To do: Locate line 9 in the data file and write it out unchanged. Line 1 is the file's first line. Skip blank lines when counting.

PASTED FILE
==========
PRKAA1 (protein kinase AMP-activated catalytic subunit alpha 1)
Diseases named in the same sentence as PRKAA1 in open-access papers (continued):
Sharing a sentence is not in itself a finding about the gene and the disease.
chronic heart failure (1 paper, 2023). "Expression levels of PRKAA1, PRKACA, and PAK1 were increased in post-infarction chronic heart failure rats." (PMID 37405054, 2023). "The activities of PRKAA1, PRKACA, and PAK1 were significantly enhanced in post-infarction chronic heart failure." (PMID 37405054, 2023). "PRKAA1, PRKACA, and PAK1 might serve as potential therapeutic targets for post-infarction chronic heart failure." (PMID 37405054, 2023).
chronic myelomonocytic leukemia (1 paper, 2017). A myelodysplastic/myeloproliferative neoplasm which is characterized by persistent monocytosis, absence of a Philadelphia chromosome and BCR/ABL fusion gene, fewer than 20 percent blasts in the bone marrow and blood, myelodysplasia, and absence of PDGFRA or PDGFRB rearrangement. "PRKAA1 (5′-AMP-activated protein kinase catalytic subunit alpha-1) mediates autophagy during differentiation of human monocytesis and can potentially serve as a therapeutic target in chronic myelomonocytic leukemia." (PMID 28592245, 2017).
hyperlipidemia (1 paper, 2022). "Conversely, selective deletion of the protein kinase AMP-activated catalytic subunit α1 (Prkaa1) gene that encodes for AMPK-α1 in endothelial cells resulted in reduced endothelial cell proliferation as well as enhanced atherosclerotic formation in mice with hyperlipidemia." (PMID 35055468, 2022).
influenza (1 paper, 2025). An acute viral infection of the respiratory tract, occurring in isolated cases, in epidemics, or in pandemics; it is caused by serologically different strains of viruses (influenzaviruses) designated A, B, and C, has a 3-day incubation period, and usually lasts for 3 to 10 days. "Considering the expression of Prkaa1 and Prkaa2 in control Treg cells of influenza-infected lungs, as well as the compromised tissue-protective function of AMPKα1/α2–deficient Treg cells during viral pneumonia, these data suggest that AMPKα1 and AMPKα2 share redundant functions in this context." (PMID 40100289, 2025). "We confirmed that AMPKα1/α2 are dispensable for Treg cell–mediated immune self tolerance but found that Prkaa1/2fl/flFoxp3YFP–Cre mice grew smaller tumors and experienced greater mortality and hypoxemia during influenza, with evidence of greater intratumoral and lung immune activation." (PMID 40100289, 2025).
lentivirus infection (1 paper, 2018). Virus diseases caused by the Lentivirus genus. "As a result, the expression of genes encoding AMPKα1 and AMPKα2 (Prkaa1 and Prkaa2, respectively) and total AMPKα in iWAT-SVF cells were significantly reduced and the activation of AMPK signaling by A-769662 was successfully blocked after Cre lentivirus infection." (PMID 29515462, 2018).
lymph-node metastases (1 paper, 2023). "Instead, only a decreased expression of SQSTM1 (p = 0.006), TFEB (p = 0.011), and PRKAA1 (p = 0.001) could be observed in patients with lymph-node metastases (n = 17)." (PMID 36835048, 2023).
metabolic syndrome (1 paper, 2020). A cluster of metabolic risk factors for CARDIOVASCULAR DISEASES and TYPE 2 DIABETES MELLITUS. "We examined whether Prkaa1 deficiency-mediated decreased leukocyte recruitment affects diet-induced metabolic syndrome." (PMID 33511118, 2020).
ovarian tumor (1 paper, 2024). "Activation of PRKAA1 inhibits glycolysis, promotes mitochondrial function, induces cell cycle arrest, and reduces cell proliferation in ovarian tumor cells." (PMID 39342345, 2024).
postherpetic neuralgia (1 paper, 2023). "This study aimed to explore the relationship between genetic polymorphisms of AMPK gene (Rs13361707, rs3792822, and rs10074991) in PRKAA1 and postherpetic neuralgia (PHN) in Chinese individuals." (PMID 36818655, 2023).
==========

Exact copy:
lymph-node metastases (1 paper, 2023). "Instead, only a decreased expression of SQSTM1 (p = 0.006), TFEB (p = 0.011), and PRKAA1 (p = 0.001) could be observed in patients with lymph-node metastases (n = 17)." (PMID 36835048, 2023).